On 28 October 2022, Ilon Musk officially bought the social network Twitter for $44bn. The co-founder of PayPal, owner of Tesla and SpaceX did so six months after his initial offer to buy the platform. As the first action Musk took as head of the new company, he tweeted "the bird is freed" and fired the entire management team of the platform, including CEO Parag Agrawal (employed since 2021, coming to replace founder Jack Dorsey), CFO Ned Segal (employed since 2017), director of customer experience Sarah Personette, head of legal policy Vijaya Gadde and chief legal adviser Sean Edgett (employed since 2012). According to Twitter employees, Edgett, Agrawal and Segal, who were at their workplaces, were immediately escorted out of the headquarters building by security personnel after the dismissal was announced.
The sacked top executives of the company will receive compensation. Agrawal will be paid $38.7 million, Segal will receive $25.4 million, Gadde was promised $12.5 million and Personette will be paid $11.2 million.
Musk's tweet after buying Twitter.
The coffee shop at Twitter's headquarters. Musk chats with Twitter developers.
Musk is expected to become Twitter's CEO temporarily, but may cede the position in the long term to an employee loyal to the company's new direction.
Notably, Musk has reassured himself by bringing in developers from Tesla to check on the platform's current source code situation and talk to his Twitter colleagues responsible for its development. In April, Twitter temporarily banned employees from making changes to the platform's code without management approval following the announcement of the deal with Musk.
Experts believe that Musk's next move will be to bring back many of the platform's celebrity and previously popular users from permanent lockdown. Musk has previously stated that he considers himself a supporter of free speech and has repeatedly advocated for the platform to stop issuing lifetime bans for rule violations. He was also going to overturn the ban issued to Donald Trump.
Twitter's lawsuit against Musk, which was previously suspended until 28 October, has been dropped. The company has withdrawn its lawsuit and Musk will not suffer any reputational losses because of the process and he will not face multi-billion dollar penalties for refusing to buy the company.
On 26 October, Musk changed his social media description to "Chief Twitter" and posted a video of him entering the headquarters of his new company with a new sink. Musk from this point onwards began interacting with staff and delving into the inner workings of Twitter. In addition, Musk did not come to Twitter's San Francisco headquarters empty-handed, but carried a large shell there. He commented this event as "come to Twitter headquarters, replaying in reality the phrase let that sink in or try to realise it.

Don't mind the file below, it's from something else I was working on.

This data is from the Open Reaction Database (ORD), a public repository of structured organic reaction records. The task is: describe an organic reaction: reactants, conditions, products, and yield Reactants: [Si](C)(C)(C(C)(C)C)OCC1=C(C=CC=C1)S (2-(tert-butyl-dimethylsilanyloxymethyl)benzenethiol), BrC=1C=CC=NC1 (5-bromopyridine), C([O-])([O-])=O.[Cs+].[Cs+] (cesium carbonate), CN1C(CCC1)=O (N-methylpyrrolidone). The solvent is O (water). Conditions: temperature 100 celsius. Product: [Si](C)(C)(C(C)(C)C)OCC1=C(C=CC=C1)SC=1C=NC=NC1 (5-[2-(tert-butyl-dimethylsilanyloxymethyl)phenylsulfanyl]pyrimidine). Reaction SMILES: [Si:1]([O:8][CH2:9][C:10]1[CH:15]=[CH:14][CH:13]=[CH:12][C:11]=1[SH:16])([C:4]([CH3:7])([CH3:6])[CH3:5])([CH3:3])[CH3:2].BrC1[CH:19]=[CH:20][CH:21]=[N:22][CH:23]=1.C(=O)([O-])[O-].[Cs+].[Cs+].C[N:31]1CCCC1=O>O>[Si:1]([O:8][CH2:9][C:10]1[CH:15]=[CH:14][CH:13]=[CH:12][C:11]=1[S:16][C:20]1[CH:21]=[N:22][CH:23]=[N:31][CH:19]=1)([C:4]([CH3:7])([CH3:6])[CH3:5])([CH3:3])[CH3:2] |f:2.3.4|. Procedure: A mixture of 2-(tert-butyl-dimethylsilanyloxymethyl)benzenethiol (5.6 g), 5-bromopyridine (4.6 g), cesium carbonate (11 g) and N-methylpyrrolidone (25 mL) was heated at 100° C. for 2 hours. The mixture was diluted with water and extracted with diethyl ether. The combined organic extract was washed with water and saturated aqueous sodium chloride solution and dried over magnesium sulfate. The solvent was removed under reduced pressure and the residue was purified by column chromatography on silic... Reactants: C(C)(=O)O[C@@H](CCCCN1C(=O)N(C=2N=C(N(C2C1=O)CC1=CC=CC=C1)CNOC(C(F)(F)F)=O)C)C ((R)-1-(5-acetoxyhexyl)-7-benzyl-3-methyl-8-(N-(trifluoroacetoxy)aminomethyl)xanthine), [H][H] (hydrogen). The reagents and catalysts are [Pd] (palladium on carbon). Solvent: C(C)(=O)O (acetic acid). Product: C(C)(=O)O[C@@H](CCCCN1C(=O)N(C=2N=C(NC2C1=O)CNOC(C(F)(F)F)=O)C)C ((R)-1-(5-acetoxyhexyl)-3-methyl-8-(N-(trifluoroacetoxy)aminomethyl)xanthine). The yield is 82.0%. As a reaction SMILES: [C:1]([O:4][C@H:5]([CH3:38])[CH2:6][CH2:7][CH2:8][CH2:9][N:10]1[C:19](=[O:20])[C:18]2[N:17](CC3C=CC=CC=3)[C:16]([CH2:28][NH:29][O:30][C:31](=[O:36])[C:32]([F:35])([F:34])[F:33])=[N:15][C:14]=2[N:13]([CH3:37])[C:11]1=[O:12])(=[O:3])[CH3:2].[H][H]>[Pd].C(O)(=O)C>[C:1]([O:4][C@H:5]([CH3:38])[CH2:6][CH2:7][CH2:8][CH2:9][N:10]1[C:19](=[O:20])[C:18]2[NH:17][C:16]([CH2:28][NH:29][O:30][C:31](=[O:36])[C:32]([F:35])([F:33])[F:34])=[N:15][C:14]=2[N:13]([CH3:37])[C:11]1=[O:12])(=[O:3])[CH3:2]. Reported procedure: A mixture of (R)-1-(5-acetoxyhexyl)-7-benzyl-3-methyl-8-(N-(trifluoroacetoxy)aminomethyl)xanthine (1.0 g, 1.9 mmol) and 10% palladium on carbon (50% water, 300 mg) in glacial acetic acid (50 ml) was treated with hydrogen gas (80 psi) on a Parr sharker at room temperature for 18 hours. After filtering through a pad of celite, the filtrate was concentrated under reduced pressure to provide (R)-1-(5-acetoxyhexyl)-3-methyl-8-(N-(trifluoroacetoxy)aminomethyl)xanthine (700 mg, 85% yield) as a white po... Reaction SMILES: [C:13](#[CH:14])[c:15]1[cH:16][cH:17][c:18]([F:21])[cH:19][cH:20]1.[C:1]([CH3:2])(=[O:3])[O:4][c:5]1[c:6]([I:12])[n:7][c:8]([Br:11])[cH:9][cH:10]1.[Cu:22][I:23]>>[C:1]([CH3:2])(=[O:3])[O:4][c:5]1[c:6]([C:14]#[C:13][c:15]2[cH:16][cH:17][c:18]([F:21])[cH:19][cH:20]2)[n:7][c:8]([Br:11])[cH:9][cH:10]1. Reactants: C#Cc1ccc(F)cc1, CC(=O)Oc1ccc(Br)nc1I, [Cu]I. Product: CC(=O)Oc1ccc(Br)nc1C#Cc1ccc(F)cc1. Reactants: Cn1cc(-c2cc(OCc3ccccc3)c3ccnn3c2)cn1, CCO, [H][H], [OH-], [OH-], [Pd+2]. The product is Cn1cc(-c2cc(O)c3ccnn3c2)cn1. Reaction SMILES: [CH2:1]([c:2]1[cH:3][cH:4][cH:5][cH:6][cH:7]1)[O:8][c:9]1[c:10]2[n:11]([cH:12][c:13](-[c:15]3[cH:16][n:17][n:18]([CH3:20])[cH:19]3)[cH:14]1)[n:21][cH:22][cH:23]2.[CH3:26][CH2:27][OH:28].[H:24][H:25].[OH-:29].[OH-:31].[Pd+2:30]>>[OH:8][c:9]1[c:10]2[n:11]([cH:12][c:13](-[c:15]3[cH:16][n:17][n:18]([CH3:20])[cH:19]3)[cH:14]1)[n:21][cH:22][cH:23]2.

On 25 April Twitter announced that it had accepted Musk's offer to sell the company to a private party for $44bn.
On 26 April, the platform's founder Jack Dorsey said he was happy about the sale of the company to Ilon Musk. "Fundamentally, I don't think anyone should own or run Twitter… Ilon's goal of building a platform that is as robust and widely inclusive as possible is the right one," Dorsey added. Twitter, according to Dorsey, "should fundamentally be a public good, not a company, and Ilon is the only one best suited to the task." Dorsey also revealed that he trusts Musk.
On 13 May, Musk announced the suspension of the deal to buy Twitter because of the large number of bots on the platform.
On 8 July, Musk terminated the deal to buy the microblogging service Twitter.
On 12 July, Twitter announced that it had registered an application in Delaware Chancery Court against Musk. The main reason for the lawsuit is to force Musk to meet his legal obligations and to force the merger transaction.
Twitter shareholders approved the deal to sell the social network to Musk at its annual meeting on 13 September.
On 4 October, Musk withdrew his refusal to buy the social network and again agreed to buy Twitter for $44 billion. Musk had promised to buy the social network a second time by 28 October, but he had problems financing the deal.
On 18 October 2022, Twitter blocked the stock accounts of employees pending the closing of the $44bn deal with Musk.
On 21 October, the media published Musk's plans to transform Twitter. If the deal is closed, the platform will undergo drastic changes: 75% of the staff will be cut, the bloated IT infrastructure will be optimised and the company's costs will be significantly reduced. Twitter's executives had been planning this themselves, but to a lesser extent.
On 25 October Musk agreed with investors to lend him $13 billion to buy Twitter.
Banks and investors who have provided financing for Musk's Twitter deal